Check out the photo essay developed when working in Guinea, a French-speaking country in Sub-Saharan Africa. Guinea is desperately poor and particularly vulnerable to the impacts of climate change. Sometimes the dirt road at the school crossing is flooded during the rainy season; other times, it is bone dry during the drought periods. Taking these photographs was somewhat risky, as army personnel were ready to arrest anyone with a camera, based on the belief that photographs were likely intended to embarrass the country’s leadership. But a few quick snapshots captured the contrast between the children who were happy to do what few in their region do – go to school – and the extreme poverty in which they live.
Because the poor tend to work in sectors that are vulnerable to extreme weather events, live in fragile housing in high-risk areas, and have fewer resources, they are disproportionately affected by natural disasters and often are driven deeper into poverty when disasters occur, according to a recent report from the World Bank and Global Facility for Disaster Reduction and Recovery. The report, Unbreakable: Building the Resilience of the Poor in the Face of Natural Disasters, estimates that natural disasters drive twenty-six million people worldwide into poverty each year, with an average economic loss of $300 billion and a reduction in human well-being of $520 billion. The report argues that to reduce poverty we must reduce disaster risk. Policies that enable resilience and the ability of the poor to recover from unavoidable disasters could reduce losses in human well-being by $100 billion a year. These include revenue diversification programs, including cash transfers from other social programs, to reduce reliance on a single income source; financial inclusion programs designed to help the poor accumulate savings or access credit during post-disaster recovery periods; adaptive social protection programs that provide flexible support to victims of disaster; and disaster risk financing in support of preparedness, recovery, and reconstruction efforts.
The New York Times has reported the statement signed by 365 business leaders and investors urging President-Elect Trump to support the Climate Agreement concluded in Paris last year. Investing in a low-carbon economy is not only good for the environment, it advances American prosperity and job creation. Prisere LLC is among the U.S. businesses that signed the letter, affirming our commitment to reduce our carbon footprint and create jobs in the clean energy economy.
A report released this week, Towards Disaster-Risk Sensitive investments: The Disaster Risk-Integrated Operational Risk Model, presents the results of a pilot study of the Economist Intelligence Unit’s model conducted from January to April this year in twenty disaster-prone locations: Australia, Bangladesh, China, Greece, Haiti, Honduras, India, Italy, Japan, Laos, Madagascar, Niger, Papua New Guinea, Peru, Philippines, Russia, the Republic of Korea, Taiwan, Tajikistan, and the United States. Only Australia, Italy, the Republic of Korea , Taiwan and the USA are judged to have a “mature” approach to economic resilience. (The findings with respect to the U.S. surprised us!) The Economist model, developed with UNISDR’s Risk Knowledge Services division, is built around five pillars: institutional framework; disaster risk-reduction policy, preparedness and response; economic resilience; societal resilience; and resilience of the physical environment. They are measured according to 23 separate indicators, both qualitative and quantitative. It is great reading. Download the report for free at this link.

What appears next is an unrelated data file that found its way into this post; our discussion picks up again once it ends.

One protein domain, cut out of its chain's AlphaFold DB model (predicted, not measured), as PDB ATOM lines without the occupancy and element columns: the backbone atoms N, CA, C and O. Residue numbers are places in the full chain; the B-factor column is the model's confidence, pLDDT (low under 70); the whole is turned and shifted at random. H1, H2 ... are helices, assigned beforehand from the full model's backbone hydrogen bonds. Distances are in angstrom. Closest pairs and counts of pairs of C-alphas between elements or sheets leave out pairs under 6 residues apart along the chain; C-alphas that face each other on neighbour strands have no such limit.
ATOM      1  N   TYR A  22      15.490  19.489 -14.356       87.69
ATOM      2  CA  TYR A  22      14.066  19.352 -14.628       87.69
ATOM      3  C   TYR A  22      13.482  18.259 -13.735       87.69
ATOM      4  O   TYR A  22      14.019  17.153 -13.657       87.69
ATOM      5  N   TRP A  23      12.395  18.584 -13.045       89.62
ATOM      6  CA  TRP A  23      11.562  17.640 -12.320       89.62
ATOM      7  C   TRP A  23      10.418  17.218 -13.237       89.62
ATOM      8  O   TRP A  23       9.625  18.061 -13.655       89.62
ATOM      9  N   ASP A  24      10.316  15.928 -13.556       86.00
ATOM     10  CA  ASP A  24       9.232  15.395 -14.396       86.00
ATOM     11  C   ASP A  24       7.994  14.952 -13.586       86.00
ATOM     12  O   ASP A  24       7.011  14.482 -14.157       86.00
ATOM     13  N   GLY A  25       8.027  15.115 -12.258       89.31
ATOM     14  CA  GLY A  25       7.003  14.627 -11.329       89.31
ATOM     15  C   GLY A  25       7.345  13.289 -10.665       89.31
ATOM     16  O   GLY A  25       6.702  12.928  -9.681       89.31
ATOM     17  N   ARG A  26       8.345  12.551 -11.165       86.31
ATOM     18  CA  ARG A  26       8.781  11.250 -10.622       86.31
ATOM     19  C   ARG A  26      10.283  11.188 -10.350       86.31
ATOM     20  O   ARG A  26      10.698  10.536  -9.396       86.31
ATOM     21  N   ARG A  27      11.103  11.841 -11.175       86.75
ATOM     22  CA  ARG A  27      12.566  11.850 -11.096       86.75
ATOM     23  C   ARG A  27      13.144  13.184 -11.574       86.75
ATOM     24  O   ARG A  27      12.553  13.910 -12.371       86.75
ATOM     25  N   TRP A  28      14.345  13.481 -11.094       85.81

A Resilient Future: Science and Technology for Disaster Risk Reduction, a course offered by the École Polytechnique Fédérale de Lausanne, is now available online for free or for $50 if you desire a certificate of completion. This course demonstrates how science and technology help to increase disaster risk and increase resilience. Course participants are introduced to existing and emerging technologies suitable for disaster risk reduction while promoting the overall aim of sustainable development. The course focuses on three main natural hazards: floods, landslides and earthquakes. At the conclusion of the course, participants will be able to:
- Explain Disaster Risk Reduction (DRR) related concepts and science and technology for DRR.
- Identify and describe existing and emerging technologies for landslide and flood reduction.
- Explain methodological tools to assess vulnerabilities and risk and strengthen the resilience of communities at risk of landslides, floods and earthquakes.
- Exemplify the role and the challenges of science and technological innovations for disaster risk reduction in an interdisciplinary manner including the importance of social aspects.
- Recognize some of the actors active in DRR and international policy frameworks and technology for DRR.
The instructor, Dr. Silvia Hostettler, is the Deputy Director of the Cooperation & Development Center at the École Polytechnique in Switzerland, where she is responsible for coordinating research activities and for directing the Biennial International Conference of the UNESCO Chair in Technologies for Development. As this course is a great resource for our graduate student interns to help them get started with our projects, we highly recommend it.